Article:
This week's book giveaway is in the General Computing forum. We're giving away four copies of Arduino in Action and have Martin Evans, Joshua Noble, and Jordan Hochenbaum on-line! See this thread for details.
Hi, Thanks in advance. In java we can create our own exception. And Java exceptions are mainly divided into two Checked and Unchecked if so, the exception which is created by own will be what type (checked/unchecked).
If your new exception class extends java.lang.Exception, it is a checked exception. In general, your user-defined exceptions should be checked exceptions.
If your new exception class extends java.lang.RuntimeException, it is an unchecked exception. Unchecked exceptions are generally for situations that cannot occur, when the code is working properly - i.e. for indicating bugs.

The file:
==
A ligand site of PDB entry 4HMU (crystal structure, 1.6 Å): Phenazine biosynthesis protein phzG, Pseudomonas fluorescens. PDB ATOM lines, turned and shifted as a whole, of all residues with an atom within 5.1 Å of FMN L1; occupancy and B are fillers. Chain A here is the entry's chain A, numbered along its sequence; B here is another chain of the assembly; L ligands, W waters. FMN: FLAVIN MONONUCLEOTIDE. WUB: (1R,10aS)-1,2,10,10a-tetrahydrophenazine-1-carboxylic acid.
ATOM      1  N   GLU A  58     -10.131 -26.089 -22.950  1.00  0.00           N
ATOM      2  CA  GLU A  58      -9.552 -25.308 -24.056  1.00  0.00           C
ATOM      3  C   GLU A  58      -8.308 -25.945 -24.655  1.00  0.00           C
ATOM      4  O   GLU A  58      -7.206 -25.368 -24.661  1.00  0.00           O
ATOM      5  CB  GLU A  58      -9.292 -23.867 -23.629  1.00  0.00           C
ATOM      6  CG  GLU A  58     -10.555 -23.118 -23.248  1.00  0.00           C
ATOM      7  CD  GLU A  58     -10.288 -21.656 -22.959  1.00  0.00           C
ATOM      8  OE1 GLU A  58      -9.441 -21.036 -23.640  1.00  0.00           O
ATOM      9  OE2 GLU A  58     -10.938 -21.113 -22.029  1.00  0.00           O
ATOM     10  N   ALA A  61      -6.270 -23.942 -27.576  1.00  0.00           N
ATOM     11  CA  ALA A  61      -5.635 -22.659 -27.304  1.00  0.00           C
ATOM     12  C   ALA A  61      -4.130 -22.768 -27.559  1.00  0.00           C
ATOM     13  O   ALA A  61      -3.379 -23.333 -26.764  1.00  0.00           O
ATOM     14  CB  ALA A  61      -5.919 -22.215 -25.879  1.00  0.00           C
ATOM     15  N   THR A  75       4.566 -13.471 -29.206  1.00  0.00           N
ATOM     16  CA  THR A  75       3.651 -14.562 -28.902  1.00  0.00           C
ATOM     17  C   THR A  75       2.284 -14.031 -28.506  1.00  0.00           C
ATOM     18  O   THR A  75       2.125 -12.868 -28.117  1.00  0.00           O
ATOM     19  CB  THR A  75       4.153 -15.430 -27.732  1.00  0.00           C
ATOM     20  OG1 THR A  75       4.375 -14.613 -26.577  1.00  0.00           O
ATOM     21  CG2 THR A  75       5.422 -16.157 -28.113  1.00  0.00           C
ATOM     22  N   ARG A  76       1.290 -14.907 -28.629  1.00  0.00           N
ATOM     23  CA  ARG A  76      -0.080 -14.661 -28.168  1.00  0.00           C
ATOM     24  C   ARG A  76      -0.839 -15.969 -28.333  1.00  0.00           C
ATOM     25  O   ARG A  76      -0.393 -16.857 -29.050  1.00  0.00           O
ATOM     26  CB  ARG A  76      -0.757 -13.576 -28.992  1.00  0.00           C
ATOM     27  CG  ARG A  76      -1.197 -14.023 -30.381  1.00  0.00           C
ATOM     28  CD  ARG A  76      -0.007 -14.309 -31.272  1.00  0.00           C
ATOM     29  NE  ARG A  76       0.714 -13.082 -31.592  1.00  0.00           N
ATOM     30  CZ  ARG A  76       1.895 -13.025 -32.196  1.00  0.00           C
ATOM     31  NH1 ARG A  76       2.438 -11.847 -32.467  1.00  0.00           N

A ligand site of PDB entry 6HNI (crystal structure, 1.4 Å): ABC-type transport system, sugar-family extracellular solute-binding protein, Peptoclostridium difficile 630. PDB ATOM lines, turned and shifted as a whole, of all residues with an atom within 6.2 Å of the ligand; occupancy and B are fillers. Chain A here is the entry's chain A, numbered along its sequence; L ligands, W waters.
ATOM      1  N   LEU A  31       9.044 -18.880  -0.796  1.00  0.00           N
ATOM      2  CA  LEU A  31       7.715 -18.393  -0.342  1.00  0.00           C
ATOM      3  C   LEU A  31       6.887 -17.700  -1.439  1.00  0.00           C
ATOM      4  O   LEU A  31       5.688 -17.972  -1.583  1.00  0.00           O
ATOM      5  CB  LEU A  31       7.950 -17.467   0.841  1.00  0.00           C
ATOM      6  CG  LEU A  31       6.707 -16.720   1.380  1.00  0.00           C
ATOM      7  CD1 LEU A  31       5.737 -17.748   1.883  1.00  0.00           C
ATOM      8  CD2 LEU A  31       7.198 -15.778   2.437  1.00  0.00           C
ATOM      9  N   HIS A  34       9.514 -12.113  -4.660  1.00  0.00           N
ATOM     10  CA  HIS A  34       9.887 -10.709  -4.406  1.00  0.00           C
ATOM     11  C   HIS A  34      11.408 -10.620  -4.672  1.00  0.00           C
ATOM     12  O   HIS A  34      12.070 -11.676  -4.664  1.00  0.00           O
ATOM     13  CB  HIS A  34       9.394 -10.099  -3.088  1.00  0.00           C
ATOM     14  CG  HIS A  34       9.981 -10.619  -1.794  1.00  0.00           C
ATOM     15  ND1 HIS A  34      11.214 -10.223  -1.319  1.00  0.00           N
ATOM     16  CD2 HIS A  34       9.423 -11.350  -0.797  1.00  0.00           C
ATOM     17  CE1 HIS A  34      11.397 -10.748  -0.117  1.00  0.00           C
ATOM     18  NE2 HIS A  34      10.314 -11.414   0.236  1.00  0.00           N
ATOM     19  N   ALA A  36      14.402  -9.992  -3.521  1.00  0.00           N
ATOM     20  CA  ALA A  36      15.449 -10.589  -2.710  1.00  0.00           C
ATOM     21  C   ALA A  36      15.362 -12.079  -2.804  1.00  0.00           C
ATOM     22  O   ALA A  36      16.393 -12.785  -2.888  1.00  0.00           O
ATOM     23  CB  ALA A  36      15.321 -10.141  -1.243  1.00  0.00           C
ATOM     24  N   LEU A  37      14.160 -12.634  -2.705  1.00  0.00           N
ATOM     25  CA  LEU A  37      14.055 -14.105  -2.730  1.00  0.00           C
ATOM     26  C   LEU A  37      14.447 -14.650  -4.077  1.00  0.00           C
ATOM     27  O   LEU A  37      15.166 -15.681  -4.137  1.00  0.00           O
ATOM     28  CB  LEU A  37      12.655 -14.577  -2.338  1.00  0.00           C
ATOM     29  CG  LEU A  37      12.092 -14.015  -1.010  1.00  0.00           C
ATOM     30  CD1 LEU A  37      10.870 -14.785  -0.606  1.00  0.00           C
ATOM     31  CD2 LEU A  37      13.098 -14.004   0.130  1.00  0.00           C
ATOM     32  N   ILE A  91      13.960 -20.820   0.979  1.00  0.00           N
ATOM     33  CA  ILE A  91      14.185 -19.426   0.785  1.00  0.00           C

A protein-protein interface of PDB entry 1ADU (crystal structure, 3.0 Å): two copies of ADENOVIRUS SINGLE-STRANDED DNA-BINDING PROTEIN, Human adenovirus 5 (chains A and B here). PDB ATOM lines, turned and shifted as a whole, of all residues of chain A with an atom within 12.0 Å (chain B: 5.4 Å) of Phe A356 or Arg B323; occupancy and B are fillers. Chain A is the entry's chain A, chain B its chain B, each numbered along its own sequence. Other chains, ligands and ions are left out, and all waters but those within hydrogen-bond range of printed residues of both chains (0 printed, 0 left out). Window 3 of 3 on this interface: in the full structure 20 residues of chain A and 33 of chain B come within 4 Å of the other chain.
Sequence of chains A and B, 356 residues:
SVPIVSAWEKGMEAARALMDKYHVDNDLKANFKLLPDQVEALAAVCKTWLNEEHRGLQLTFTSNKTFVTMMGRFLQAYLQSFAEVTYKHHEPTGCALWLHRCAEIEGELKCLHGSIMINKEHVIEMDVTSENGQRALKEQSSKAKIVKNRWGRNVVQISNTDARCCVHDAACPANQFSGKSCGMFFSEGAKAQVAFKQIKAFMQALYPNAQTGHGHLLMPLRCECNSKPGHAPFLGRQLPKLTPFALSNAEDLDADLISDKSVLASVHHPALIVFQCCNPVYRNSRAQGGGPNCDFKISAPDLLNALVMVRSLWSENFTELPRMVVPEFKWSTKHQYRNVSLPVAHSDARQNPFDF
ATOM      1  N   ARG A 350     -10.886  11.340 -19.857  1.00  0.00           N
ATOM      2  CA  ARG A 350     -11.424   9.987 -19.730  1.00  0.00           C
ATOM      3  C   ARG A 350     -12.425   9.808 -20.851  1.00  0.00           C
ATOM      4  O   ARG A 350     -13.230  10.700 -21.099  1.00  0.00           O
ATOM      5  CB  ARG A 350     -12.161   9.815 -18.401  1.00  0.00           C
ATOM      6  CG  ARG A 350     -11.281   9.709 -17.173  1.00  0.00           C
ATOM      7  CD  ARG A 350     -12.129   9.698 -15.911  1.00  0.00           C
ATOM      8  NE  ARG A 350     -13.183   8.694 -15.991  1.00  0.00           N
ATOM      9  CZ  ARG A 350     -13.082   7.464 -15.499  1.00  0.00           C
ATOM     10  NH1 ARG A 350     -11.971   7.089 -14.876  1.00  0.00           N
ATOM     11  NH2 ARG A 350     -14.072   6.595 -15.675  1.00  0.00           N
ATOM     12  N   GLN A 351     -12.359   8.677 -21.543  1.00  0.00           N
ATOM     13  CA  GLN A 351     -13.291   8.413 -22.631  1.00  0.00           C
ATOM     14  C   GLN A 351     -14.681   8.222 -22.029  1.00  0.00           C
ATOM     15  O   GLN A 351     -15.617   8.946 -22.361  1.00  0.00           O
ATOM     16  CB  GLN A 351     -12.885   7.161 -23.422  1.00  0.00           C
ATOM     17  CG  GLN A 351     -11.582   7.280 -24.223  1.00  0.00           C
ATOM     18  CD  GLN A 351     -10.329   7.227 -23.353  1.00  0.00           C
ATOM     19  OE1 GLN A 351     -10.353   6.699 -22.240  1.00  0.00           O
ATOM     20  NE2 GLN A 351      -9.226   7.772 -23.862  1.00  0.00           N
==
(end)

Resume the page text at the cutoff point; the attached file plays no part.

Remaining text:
If your new exception class extends java.lang.Error, it is an Error. Errors are for fatal system problems (e.g. out-of-memory) and are unchecked; there are few valid reasons to define a new Error, but it is legal to do so, if you find a reason.
Betty Rubble? Well, I would go with Betty... but I'd be thinking of Wilma.<br /> <br />#:^P
If the Exception you create extends any other sort of Exception and doesn't extend RuntimeException = checked. Example: EthernetWireMissingException extends IOException doesn't extend RuntimeException directly or indirectly. Another example: SridharsNewException extends Exception = checked.
Peter's description of when to use checked and unchecked fits Sun's intentions when they invented them. That's a perfectly good way to operate and probably good advice for now. But be aware that not everyone agrees and you may well run into applications written with unchecked exceptions. If you find some code like that, read it carefully and see if you think it worked out better or worse in the long run.
A good question is never answered. It is not a bolt to be tightened into place but a seed to be planted and to bear more seed toward the hope of greening the landscape of the idea. John Ciardi